Drones will harvest big data!

I am so fascinated about drones and just love the dynamics of these small unmanned aerial vehicles (sUAV) especially the small ones like the Phantom that is capable of carryout 3D mapping, to forensics inspections and precision agriculture. For this week’s reflection, for the past week and a half I’ve been on an online safari to understand the impact of this innovative technology on business. What follows in my discussion is what I think will be the largest impact that drones will bring.

DRONELIFESTYLE,. (2016). dji-phantom-2-vision-plus-2-300×203. Retrieved from http://dronelifestyle.com/dji-phantom-review-2014/


Firstly before I continue it must be understood that when we look at the big picture you will find that drone hardware is already a commodity and question that comes from this is how much one is willing to spend on a drone. Secondly, even though the interaction between user and drone is meditated by software this is also fast becoming commoditized which leaves us with one question where is the greater value in all this?

The greater value in all this is in the data that is captured. Since small drones have the capability of flying at very low altitude the capture good precision images they are excellent data capture vehicles. Currently, it is very economical to fly a cheap drone to cover a large area of land than to do so with a vehicle and a team of surveyors. We must be also mindful that the process of digital photography/or video is a complex process that involves converting visual light to binary numeric representation as a two dimensional image. Now in this day and age where cameras become more resolute, the amount of images captured increases and so does the potential value of this images such as those produced from a high value satellite. However, the same can be produced today with a consumer camera mounted on with an off the shelf software on a laptop. The twist to it is that, the software can build textured 3D representations from still images. And when it’s an infrared camera being used, the images produced are even more valuable because not only is difference in heat produced but also the opportunity of measuring those differences.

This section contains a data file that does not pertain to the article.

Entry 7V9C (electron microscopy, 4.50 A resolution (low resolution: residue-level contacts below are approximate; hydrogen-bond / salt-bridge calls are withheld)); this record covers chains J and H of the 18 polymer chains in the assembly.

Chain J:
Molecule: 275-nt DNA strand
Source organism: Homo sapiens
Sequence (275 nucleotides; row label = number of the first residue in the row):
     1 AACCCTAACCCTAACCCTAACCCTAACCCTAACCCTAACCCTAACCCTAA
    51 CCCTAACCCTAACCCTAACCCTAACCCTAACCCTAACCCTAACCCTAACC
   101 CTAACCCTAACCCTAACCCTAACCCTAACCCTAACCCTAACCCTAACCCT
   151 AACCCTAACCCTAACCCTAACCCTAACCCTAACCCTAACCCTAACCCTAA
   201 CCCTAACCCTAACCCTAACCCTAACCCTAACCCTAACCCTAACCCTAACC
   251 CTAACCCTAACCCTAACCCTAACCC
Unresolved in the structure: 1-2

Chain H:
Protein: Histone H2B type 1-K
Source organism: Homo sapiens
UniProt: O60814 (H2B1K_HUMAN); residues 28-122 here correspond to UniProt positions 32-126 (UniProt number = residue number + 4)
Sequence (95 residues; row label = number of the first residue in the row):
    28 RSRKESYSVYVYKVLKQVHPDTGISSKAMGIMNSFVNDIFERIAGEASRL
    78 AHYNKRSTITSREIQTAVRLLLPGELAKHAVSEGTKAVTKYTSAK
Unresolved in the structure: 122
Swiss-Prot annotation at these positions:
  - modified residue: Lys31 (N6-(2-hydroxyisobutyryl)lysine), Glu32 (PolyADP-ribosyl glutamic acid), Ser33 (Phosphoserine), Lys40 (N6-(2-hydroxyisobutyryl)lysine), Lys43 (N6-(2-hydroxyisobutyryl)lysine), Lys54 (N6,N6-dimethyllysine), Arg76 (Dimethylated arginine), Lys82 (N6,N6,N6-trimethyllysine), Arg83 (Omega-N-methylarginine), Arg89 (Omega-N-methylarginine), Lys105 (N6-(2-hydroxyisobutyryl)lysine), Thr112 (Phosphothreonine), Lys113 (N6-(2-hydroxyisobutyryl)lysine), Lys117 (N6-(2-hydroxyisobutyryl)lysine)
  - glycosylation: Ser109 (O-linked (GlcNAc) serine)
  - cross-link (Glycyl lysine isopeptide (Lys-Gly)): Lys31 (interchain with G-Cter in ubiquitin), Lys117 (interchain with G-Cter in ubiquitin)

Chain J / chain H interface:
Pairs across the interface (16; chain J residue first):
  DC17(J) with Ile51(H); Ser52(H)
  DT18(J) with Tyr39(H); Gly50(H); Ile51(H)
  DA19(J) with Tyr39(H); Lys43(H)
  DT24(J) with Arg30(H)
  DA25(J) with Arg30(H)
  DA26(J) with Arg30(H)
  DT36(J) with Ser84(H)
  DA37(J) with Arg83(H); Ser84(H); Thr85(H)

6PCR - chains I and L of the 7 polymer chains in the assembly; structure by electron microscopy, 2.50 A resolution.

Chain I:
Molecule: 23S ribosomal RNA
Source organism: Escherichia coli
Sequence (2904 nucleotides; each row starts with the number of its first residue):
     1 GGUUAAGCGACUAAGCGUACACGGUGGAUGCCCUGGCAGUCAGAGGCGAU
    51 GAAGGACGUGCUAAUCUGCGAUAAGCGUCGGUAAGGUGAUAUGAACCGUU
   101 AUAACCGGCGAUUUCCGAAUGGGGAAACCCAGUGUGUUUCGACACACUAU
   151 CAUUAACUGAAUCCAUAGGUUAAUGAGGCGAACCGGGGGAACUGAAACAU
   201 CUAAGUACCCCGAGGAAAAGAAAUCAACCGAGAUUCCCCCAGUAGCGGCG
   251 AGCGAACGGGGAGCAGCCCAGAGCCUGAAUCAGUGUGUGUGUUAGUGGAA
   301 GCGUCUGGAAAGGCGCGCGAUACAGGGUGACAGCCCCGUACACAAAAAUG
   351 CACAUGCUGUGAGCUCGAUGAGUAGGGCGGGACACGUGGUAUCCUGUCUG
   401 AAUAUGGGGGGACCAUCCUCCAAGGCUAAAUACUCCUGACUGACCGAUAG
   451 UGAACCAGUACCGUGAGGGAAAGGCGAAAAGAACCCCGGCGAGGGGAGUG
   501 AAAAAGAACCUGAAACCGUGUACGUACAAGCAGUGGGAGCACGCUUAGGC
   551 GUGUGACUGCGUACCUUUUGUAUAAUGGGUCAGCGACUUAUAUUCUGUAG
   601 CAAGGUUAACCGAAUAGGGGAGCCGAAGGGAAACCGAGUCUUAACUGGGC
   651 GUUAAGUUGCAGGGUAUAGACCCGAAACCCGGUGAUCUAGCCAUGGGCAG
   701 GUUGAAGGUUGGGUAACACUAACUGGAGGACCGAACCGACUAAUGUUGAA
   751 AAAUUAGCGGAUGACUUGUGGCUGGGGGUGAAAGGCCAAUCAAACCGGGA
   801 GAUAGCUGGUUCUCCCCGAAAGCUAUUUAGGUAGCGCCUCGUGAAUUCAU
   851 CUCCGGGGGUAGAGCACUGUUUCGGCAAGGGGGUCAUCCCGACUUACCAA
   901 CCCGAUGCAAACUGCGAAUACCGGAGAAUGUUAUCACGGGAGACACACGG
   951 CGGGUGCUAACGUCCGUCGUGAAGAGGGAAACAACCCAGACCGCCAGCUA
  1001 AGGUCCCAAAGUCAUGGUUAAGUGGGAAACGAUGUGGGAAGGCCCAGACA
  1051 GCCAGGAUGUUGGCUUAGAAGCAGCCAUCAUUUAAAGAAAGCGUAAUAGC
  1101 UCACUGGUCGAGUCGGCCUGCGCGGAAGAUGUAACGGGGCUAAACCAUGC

So, say if we apply this to agriculture, especially in the big Sugar Cane farms in Queensland imagine the amount of data that will come from it. Already predictions from Kansas State University state high spending on UVS in agriculture with the industry to be worth around a staggering US$100 billion by 2025. Currently, applications of drones in  agriculture being developed are in the areas of data collection in plant health, pests monitoring etc. Field images captured from drones by far are much more accurate than satellites or planes. Since drones are agile and can be used anytime to produce results, farmers can deploy them at any time and numerously to identify anomalies. Such valuable information gathered will certainly improve productivity.

However, having access to this technology doesn’t necessarily make any farmer an image specialist. Using the drone to collect images is only the tip of the ice berg to the data collecting process. Images need to undergo certain procedures before they can be used. For precision agriculture data quality is crucial in getting value out of the images. Cloud based application like the PrecisionMapper assist in this area by enable users to upload there images and have it stored, processed and shared in a secure and legitimate environment.

Wentzlaff, A. (2015). Big Data Lab. Retrieved from http://blog.onapproach.com/topic/big-dataanalytics